February is America Heart Month, and the American Heart Association is calling on the state Legislature and Gov. Andrew Cuomo to put the health of New Yorkers first, in February, and throughout the year.
In the executive budget presented on Jan. 16, Gov. Cuomo proposed consolidating several health funding lines, and cutting them by 20 percent. Two of those are the Hypertension Prevention Program and the Obesity and Diabetes Prevention Program.
“High blood pressure – hypertension – is often called ‘the silent killer,’” said Shannon Traphagen, Advocacy Committee member; chair, Board of Directors, Buffalo Niagara American Heart Association and associate publisher of Buffalo Healthy Living. “This past November, the American Heart Association and the American College of Cardiology released new blood pressure guidelines that now have half of Americans at risk of high blood pressure. It’s critical that the current funding level for the hypertension program, which took a 20% cut last year, does not see another cut this year. In fact, an increase would go a long way toward improving the heart health of all New Yorkers – resulting in longer and healthier lives.”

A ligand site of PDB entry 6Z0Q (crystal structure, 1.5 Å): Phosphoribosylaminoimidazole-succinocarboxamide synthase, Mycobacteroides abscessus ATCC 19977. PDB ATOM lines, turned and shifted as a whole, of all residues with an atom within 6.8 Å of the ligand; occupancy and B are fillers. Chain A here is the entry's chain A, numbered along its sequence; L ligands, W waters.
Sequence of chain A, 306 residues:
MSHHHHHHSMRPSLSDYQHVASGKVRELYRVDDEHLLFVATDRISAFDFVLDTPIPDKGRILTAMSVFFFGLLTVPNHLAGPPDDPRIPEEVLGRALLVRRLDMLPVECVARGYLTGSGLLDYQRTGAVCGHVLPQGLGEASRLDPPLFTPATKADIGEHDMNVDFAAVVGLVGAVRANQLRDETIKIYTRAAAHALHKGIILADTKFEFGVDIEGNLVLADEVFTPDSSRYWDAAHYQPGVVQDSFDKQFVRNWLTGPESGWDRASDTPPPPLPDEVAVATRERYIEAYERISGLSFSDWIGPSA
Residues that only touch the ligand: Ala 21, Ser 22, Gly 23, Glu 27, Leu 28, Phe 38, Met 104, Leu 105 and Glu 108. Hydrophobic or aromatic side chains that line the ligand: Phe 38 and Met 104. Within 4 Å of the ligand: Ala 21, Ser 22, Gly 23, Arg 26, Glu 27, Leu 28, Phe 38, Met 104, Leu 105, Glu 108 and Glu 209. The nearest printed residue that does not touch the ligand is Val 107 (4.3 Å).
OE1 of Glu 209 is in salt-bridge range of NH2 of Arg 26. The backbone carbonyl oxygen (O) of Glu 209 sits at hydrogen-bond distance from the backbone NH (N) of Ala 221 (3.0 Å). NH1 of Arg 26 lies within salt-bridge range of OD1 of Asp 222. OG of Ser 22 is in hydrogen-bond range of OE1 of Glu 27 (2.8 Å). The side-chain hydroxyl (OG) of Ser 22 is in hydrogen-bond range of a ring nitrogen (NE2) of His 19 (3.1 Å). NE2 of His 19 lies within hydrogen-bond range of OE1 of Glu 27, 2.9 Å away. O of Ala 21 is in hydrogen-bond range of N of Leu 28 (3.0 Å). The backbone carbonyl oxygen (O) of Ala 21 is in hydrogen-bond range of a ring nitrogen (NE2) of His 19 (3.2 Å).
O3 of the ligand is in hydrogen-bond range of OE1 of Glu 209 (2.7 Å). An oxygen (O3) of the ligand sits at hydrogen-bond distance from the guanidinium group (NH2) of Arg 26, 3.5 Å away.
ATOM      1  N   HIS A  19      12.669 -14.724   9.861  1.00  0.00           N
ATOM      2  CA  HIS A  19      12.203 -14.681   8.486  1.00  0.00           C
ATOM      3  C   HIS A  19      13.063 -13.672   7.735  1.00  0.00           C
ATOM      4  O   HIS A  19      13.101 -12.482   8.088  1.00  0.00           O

Likewise, diabetes and obesity are enormous risk factors for heart disease and stroke.
“Two-thirds of New York’s adults, and one-third of our children are overweight or obese,” said Traphagen. “This generation is the first one at risk of not outliving their parents. We need to prevent this, and one way to do so is to keep the funding for the Diabetes and Obesity Program at $5.9 million. This is no place to trim the fat. We look forward to working with the state Legislature and Gov. Cuomo to improve the health of all New Yorkers.
“Heart disease and stroke are the No. 1 and No. 5 killers of all Americans. We need to support New Yorkers in their efforts of proactively preventing heart disease and stroke,” Traphagen said. “That won’t happen with a reduced budget for programs that make that possible. It’s crucial that healthcare funding be maintained – or increased.”
Our mission is to be a relentless force for a world of longer, healthier lives. For nearly 100 years, we’ve been fighting heart disease and stroke, striving to save and improve lives. Heart disease is the No. 1 killer worldwide, and stroke ranks second globally. Even when those conditions don’t result in death, they cause disability and diminish quality of life. We want to see a world free of cardiovascular diseases and stroke.